Skip to Content

3-D Chip Promises Better Brain Control

A new device will let scientists create complex patterns of activity within the brain using optogenetics.
November 29, 2012

Optogenetics, which pairs light-sensitive genes with a light source to selectively switch brain cells on or off, has shown promise as a research tool and a potential therapy. But the technology mostly delivers light to one spot, whereas brain activity usually involves complex sequences of activation in different locations. A new device takes optogenetics into three dimensions, with the ability to send patterns of light to neurons at various coördinates in the brain.

Light control: This optical micrograph shows a three-dimensional array of optical probes illuminated in an arbitrary pattern using a laser and tiny mirrors. The optogenetic device can activate brain cells in predetermined patterns.

“In the coming few years, there will be tons of devices like this,” said Ilker Ozden, a research assistant professor in the Nanophotonics and Neuroengineering Laboratory at Brown University. Ozden was not involved in the research but is one of several researchers working on similar technologies.

“The brain is a 3-D object,” says Ed Boyden, lead author of the paper and head of the Synthetic Biology Group at MIT’s Media Lab.

Most optogenetics studies to date have used just one or two optic fibers to turn a piece of brain tissue on or off. Labs are now looking for ways to expand their level of control. While using a single light is like playing one note, Boyden says, a 3-D probe makes it possible “to play the brain like a piano.”

Two years ago, Boyden’s team, in collaboration with Clifton Fonstad’s lab at MIT, created a linear optogenetics probe with many parallel passages for light called waveguides, allowing light to be directed to any of several different points along the length of the probe.

The new device, described in the November 20 issue of Optics Letters, takes the technology further by creating an implantable, microfabricated block of these tiny prongs, each of which can emit light at many different depths. Boyden’s team used a laser light source and an array of tiny mirrors, which turn the light away or toward the individual waveguides, to create a pattern in time and space, while microlenses focus the light down the waveguides into the brain. Mirrors at the ends of the waveguides send the light out into cells.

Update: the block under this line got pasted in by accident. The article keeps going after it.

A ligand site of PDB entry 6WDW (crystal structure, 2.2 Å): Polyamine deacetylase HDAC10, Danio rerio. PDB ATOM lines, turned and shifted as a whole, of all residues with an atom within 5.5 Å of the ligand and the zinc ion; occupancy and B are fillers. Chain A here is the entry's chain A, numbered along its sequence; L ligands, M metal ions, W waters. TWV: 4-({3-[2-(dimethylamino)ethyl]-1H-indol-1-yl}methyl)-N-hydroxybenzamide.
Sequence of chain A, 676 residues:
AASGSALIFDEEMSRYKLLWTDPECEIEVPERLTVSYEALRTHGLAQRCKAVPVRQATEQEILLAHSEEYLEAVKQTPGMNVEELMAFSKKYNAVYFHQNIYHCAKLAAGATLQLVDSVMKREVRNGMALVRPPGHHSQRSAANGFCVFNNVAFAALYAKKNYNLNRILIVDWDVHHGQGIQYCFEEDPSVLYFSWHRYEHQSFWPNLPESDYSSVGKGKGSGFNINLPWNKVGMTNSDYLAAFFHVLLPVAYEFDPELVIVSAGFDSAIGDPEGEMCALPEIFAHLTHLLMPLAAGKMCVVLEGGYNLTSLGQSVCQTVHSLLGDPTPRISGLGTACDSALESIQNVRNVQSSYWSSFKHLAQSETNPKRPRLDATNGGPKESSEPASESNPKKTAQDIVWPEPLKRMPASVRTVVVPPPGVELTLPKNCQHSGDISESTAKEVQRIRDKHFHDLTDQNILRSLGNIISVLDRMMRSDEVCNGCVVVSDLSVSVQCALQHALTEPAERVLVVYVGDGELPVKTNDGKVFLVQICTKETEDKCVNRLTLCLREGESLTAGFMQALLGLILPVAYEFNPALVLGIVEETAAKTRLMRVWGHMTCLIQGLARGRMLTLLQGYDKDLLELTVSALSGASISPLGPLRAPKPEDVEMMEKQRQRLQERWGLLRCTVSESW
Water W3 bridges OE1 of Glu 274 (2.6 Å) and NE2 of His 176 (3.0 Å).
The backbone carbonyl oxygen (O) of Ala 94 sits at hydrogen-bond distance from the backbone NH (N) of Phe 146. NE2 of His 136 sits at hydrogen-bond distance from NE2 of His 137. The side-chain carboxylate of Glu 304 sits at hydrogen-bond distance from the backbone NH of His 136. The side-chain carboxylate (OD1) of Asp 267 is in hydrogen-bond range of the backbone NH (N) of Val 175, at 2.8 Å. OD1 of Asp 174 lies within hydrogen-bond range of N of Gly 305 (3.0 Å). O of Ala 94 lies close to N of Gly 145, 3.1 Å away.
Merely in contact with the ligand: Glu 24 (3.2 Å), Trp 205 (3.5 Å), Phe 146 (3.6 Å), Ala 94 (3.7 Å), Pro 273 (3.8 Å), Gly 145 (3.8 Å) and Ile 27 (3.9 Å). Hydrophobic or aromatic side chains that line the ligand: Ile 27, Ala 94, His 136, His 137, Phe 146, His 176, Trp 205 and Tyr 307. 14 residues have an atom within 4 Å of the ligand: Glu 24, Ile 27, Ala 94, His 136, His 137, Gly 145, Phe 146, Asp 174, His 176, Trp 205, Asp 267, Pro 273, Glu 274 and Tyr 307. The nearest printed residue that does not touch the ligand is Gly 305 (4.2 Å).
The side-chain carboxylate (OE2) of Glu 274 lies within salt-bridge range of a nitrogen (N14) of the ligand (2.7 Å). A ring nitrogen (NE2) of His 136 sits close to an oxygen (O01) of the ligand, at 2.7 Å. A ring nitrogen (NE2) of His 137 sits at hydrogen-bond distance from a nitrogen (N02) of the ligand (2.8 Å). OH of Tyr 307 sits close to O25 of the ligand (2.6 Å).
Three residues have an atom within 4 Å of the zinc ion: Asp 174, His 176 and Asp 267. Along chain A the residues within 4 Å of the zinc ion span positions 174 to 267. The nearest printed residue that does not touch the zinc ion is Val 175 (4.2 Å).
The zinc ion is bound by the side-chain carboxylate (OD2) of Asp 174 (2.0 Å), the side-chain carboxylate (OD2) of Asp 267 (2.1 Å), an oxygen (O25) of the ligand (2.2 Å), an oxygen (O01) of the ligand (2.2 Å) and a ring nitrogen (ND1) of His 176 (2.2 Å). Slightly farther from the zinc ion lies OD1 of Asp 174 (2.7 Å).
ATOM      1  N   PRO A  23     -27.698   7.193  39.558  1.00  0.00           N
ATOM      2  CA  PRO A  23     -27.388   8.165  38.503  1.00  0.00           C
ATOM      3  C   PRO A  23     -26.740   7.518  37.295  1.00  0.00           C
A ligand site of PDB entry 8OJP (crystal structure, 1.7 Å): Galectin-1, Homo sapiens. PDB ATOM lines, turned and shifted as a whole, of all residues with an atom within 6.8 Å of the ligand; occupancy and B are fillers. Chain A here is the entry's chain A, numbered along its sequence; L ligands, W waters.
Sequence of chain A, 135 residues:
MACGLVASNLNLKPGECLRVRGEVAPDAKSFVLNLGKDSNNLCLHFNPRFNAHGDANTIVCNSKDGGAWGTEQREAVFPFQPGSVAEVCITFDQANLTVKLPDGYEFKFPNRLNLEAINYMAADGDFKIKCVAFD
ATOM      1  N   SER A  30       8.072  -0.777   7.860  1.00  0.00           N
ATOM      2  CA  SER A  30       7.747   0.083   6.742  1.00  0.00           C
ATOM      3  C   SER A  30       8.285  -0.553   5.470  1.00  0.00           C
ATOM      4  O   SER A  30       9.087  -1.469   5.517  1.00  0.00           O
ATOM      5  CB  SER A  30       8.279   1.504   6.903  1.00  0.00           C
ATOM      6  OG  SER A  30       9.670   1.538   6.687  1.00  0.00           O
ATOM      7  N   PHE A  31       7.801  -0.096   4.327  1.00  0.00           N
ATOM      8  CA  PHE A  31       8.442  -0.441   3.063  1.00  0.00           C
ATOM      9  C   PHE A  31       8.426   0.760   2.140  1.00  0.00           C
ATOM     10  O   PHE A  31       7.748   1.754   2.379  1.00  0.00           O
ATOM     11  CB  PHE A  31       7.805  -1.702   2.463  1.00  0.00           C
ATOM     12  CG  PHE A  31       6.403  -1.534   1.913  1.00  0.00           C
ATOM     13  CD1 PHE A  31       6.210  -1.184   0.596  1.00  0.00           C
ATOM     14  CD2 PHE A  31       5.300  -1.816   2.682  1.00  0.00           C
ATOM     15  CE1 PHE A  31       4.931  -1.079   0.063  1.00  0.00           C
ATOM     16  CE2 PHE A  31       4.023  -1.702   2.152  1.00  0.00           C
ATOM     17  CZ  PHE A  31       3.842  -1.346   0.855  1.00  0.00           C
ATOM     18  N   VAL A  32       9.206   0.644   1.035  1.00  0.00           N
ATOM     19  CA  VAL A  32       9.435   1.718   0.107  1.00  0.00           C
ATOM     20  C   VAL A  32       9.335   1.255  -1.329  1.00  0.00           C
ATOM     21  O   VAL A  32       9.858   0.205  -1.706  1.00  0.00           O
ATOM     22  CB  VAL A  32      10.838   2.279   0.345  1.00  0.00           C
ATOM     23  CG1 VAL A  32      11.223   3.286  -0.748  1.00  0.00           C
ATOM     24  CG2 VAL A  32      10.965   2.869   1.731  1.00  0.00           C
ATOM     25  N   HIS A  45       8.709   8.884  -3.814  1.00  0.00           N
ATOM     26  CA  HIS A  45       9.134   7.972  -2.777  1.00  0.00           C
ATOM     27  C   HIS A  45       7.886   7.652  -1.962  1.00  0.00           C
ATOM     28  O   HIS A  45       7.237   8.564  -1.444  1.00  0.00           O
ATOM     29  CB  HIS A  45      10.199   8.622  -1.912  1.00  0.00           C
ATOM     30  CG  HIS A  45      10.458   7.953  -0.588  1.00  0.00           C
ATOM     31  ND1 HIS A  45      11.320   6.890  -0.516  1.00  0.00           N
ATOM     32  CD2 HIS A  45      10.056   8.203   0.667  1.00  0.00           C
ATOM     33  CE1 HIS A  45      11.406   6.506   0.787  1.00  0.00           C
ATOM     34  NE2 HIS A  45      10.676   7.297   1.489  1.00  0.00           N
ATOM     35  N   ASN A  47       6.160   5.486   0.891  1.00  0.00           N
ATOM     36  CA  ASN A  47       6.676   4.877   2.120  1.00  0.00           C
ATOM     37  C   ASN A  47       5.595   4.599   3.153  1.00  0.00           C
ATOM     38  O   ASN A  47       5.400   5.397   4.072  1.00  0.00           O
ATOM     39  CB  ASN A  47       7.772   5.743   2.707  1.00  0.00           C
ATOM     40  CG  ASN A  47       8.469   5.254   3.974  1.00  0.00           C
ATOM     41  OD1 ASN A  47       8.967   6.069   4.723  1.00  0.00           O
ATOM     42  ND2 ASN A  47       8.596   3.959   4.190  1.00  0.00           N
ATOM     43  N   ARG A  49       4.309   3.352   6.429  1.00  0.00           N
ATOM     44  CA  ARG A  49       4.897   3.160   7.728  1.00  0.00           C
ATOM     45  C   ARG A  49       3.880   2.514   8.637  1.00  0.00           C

The paper doesn’t demonstrate its use in the brain, but Boyden says his team is currently implanting the device into the brains of living mice and activating neurons in patterns.

The goal is to boost the amount of information and control that current optogenetics systems deliver. “With a 3-D array, there are a variety of things you can do that weren’t possible,” Boyden says. For instance, the technology could be used to systematically pinpoint the exact region of cells responsible for a specific behavior, or to create randomly generated patterns to study their effect.

It could also give much more control and flexibility to optogenetics-based neural prostheses, which Ozden says must deliver patterns of stimulation to different areas of the brain to be really effective. Boyden says that another long-term goal is to understand the specific sequences of brain activity that underlie disease processes or the brain’s response to therapies. These patterns could then be used as a way to test the efficacy of a drug, or to develop better interventions for disease.

Keep Reading

Most Popular

This startup wants to copy you into an embryo for organ harvesting

With plans to create realistic synthetic embryos, grown in jars, Renewal Bio is on a journey to the horizon of science and ethics.

VR is as good as psychedelics at helping people reach transcendence

On key metrics, a VR experience elicited a response indistinguishable from subjects who took medium doses of LSD or magic mushrooms.

This nanoparticle could be the key to a universal covid vaccine

Ending the covid pandemic might well require a vaccine that protects against any new strains. Researchers may have found a strategy that will work.

Stay connected

Illustration by Rose Wong

Get the latest updates from
MIT Technology Review

Discover special offers, top stories, upcoming events, and more.

Thank you for submitting your email!

Explore more newsletters

It looks like something went wrong.

We’re having trouble saving your preferences. Try refreshing this page and updating them one more time. If you continue to get this message, reach out to us at customer-service@technologyreview.com with a list of newsletters you’d like to receive.